Keep It Light
Perform your technique exercise with the relatively lightweight and perfect form. The point is to improve your lifting technique, so stay focused and lift with intent. You should do only 3 sets of 5-10 reps or as many as you can do without getting fatigued or losing perfect form. Again, the goal is to improve the motion of this exercise and better prepare your body for the work ahead, not to pre-fatigue those muscles.
Any other bodyweight or plyometric exercises in your warm-up should also be relatively easy and not overly fatiguing. Remember, if they are before the main strength work, they are just a warm-up. So do them as a warm-up and not as a taxing exercise.
The main strength work of the Mathias Method Strength System includes one main movement used to build full body strength. All of the training before and after your main strength work is set to better improve this lift. If you improve your main lift, then you are improving your entire body and working towards your goal. So make sure that your main lift helps move you towards your goal.
Your main lift can vary in many ways (intensity, volume, range of motion, positioning or style performed) depending upon your goals, but it should be a standard motion that improves performance in your chosen sport. Some examples are:
Again, the goal of your main strength work is to build strength. Often this exercise will be done with high to moderate intensity to build maximum amounts of strength. However, you cannot go heavy all the time. You also need to vary the intensity and volume for optimal growth. This means that you will often train the same lift with different intensities multiple times a week.
When you are lifting to build strength, use fewer reps, moderate-high intensity, and more sets. For example, you can do 5-8 sets of 1-5 reps using >75% of your one rep maximum to build strength. This is considered “heavy training”.
For “lighter training” days in which you are focusing on building muscle or increasing training volume, you can do 3-5 sets of 5-10 reps using 50-75% of your one rep max. This will give your body a break from heavy work and help build growth in different ways.
Light Doesn’t Mean Weak
The main lifts on light training days are still the focus of the training session. Though this exercise may be different than what you do on your heavy training days. However, everything should still focus on improving this movement, which builds full-body strength.
During light training days the goal is to accumulate volume and practice technique, creating a better potential for strength gains on heavy training days. These sessions will focus on building muscular size, speed, and endurance while bringing up weaknesses. This allows for different stimuli created through varying intensities.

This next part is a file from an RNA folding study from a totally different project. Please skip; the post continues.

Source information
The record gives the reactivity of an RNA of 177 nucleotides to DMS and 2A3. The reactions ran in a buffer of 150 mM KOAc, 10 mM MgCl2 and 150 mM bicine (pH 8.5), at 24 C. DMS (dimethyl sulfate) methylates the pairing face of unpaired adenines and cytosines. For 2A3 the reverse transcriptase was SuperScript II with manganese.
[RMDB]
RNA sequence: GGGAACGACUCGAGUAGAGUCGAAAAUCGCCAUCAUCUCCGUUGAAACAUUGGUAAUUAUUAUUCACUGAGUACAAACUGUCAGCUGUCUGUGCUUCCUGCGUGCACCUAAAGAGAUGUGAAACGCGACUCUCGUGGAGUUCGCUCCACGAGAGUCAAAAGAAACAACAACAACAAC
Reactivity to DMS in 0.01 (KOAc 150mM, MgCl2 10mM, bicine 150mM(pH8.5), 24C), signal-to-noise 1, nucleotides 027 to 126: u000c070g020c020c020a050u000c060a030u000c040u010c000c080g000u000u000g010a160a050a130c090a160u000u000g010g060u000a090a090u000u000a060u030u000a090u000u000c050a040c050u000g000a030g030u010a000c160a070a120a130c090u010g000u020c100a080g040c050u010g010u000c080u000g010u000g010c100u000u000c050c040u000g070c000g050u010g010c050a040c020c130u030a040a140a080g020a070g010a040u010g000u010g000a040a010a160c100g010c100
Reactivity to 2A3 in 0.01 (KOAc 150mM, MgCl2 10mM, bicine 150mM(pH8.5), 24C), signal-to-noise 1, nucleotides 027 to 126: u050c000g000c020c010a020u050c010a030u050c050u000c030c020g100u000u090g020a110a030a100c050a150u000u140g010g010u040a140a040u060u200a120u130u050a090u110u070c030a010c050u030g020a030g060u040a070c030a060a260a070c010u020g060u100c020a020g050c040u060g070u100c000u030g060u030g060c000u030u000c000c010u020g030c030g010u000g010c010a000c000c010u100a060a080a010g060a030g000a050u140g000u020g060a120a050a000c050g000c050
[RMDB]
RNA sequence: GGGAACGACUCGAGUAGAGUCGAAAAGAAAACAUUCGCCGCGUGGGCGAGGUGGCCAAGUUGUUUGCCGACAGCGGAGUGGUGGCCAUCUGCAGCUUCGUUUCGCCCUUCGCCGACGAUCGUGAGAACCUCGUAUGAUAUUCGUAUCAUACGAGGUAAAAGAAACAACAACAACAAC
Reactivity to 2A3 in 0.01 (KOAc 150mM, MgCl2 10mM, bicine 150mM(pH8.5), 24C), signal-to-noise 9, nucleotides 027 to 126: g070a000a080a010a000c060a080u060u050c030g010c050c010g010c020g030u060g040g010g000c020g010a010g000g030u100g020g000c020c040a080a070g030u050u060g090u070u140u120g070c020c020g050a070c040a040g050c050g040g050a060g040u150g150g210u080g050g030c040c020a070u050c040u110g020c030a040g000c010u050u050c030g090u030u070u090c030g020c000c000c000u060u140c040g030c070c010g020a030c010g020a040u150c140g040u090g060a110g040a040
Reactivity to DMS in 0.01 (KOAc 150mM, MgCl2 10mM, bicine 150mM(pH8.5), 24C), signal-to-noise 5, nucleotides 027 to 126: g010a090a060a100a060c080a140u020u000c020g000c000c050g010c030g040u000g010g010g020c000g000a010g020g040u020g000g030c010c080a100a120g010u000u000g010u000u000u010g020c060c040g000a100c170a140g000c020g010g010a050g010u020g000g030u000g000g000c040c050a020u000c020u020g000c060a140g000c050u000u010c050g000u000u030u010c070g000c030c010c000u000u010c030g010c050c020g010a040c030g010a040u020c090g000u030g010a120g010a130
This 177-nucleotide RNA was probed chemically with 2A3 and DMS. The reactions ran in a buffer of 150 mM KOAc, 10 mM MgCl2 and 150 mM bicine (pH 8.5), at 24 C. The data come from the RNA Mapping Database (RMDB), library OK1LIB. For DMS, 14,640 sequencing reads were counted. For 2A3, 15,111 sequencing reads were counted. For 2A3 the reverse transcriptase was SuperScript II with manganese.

So, if you need to build stronger triceps for the bench press, you can do close grip bench press on your light training days. Or if you need to build a stronger chest, you can do wide grip bench press or pause press. The point is to do something a little different, and harder, on your light training days. This will help you build more strength on heavy training days.
Also, as your muscles grow and adapt to lighter loads, they will have an increased potential to grow more absolute strength. Together, light, moderate and heavy loads utilized on the main lifts will allow for continuous growth without stagnation. This is just one way Mathias Method Strength System will keep you growing stronger.
Strength Program Principle #2b: Back-Off Sets
Back-Off sets are 1-3 extra sets done after the main strength work on heavy days, using a lighter load. These are done to increase training volume and add more work to the main lift. Typically these are only done with advanced lifters that need more training volume. However, they can be added to any of the Mathias Method Strength System workout programs.
After completing your first main lift on the heavy days you can then do an extra 1-3 sets of the same, or a similar, lift to further increase its effect. Use only 50-75% of your one rep maximum for 5-8 reps per set.
The purpose is to build up your main lift with lighter technique work before moving on to the rest of the workout. So, ensure that you finish strong with perfect form.
Strength Program Principle #3: Accessory Work
Next, the Mathias Method Strength System only uses the most effective strength training exercises that build the most muscle and strength in your workout program. All exercises done after your main lift are considered “accessory work” or “accessory exercises”. These exercises are meant to increase training volume and improve weaknesses by focusing on individual muscle groups.
Accessory work should be performed with low to moderate intensity to allow for optimal muscle growth and proper technique. Failing on accessory work should be rare, and only utilized when the intensity for the main lift was relatively low. This is because failing a lift teaches your muscles to fail. Yes, it is good to push yourself to failure, but not if you do it every set. It is better to do more work through more sets than to constantly push yourself to failure totaling less overall volume.
For all accessory work, always stop 1-2 repetitions before failure on all sets other than the last, which can be taken to absolute failure if desired.